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Posts Tagged ‘The Brutal Telling’

NBC has been filling up empty airtime around the Olympics with stories on all things Canadian: Royal Mounties, beer, cuisine, fashion, wildlife, actors and so on. As far as I know — I haven’t been glued to the set — we’ve seen nothing yet on Canadian writers, and I think I know why. They’re very much part of our  own  literary landscape. Only rarely do you hear the word “Canadian” in front of short-story virtuoso Alice Munro, novelist Margaret Atwood or beloved children’s author L.M. Montgomery. The late, great Robertson Davies was invariably identified as “Canada’s literary lion,” but I’d forgotten — if I ever knew –that  Douglas Coupland, W.P. Kinsella  and Nick Bantock are Canadians all. And more confusing, Carol Shields, winner of the 1993 Pulitzer for The Stone Diaries, had dual citizenship. She was born in Chicago but moved to Canada in 1957 when she married.

How much of a role Canada itself plays in their books varys from one author to the next, and sometimes from book to book.  It’s impossible to disassociate Montgomery’s Anne of Green Gables stories from Prince Edward Island, and Atwood drew on a 19th-century Canadian crime in Alias Grace. But Atwood’s dystopias of The Handmaid’s Tale or The Year of the Flood are hardly Canada — or Earth — as we know it, and crime novelist Peter Robinson, who lives in Canada, has as his series protagonst a detective in Yorkshire, England.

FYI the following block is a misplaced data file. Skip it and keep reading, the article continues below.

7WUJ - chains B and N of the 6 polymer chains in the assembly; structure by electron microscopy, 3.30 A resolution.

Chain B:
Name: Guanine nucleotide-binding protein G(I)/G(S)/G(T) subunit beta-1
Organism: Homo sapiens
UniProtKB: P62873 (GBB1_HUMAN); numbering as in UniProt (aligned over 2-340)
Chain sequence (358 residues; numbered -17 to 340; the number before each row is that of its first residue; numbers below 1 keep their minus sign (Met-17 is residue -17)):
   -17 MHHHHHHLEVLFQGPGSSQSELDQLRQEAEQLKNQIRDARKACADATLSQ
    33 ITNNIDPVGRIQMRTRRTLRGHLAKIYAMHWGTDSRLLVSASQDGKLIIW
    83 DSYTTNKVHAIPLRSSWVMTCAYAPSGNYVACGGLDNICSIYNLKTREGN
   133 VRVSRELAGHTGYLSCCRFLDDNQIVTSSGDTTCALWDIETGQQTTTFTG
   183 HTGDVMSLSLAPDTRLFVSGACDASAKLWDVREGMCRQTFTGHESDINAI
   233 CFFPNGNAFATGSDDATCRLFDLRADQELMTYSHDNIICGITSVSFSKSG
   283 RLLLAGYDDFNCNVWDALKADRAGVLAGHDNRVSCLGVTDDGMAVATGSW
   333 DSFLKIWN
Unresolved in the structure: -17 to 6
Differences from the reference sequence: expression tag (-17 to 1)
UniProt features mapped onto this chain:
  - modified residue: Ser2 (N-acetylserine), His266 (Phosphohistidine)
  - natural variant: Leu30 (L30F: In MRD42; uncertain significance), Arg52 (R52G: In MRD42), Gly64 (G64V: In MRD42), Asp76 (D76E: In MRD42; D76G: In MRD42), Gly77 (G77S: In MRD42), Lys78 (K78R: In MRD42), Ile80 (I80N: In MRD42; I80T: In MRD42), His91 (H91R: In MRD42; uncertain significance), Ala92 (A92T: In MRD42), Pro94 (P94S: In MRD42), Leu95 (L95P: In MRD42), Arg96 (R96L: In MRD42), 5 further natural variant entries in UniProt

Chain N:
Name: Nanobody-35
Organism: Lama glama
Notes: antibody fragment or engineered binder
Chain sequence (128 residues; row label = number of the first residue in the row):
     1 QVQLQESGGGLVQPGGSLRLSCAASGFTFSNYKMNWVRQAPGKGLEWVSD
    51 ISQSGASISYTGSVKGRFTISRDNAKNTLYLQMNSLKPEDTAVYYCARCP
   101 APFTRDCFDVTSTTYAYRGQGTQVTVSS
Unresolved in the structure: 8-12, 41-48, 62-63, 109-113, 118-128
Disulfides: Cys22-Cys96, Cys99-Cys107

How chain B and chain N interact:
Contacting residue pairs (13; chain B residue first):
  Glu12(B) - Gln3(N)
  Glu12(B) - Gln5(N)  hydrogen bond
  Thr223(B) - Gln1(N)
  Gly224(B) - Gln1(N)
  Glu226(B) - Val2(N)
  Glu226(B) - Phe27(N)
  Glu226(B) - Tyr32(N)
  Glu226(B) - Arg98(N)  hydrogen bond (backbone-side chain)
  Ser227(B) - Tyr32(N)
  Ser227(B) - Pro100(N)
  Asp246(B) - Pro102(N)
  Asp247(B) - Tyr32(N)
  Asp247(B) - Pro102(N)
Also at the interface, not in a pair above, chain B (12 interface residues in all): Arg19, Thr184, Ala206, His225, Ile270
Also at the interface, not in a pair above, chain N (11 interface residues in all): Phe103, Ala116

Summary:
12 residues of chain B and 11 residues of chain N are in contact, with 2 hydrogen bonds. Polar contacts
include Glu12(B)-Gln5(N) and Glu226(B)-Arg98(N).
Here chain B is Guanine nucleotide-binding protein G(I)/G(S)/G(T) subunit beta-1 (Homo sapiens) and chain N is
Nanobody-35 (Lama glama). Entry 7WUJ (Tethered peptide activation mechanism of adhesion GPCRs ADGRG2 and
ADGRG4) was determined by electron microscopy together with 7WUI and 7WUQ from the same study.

That’s not the case with Chief Inspector Armand Gamache, star of Louise Penny’s series of award-winning crime novels set in the quaint Quebec village of Three Pines.  The Brutal Telling, the fifth and finest so far, was published last fall to deserved acclaim. Sins of the past resurface, and the murder mystery stretches across the continent to British Columbia before Gamache makes an arrest. Setting and character matter very much in these well-crafted tales, in which Penny blends the conventions of the traditional village mystery of Agatha Christie with the psychological insight of Ruth Rendell. (Christie and Rendell, of course, are Brits, which just goes to show you that categorizing by nationality is beside the point.)

Margaret Atwood, who resists labels of all kinds, told me as much in an interview some years ago:

“I’m addressing the country of readers. That is the real divide — not between genders or nationalities. It’s not a matter of locale. It’s between those who read and those who don’t.”

I pledge allegiance to the country of readers…

Open Book: I own several editions of Montgomery’s books, and the  publisher of The Brutal Telling (St. Martin’s/Minotaur) sent me an ARC (advance reading copy) last fall.

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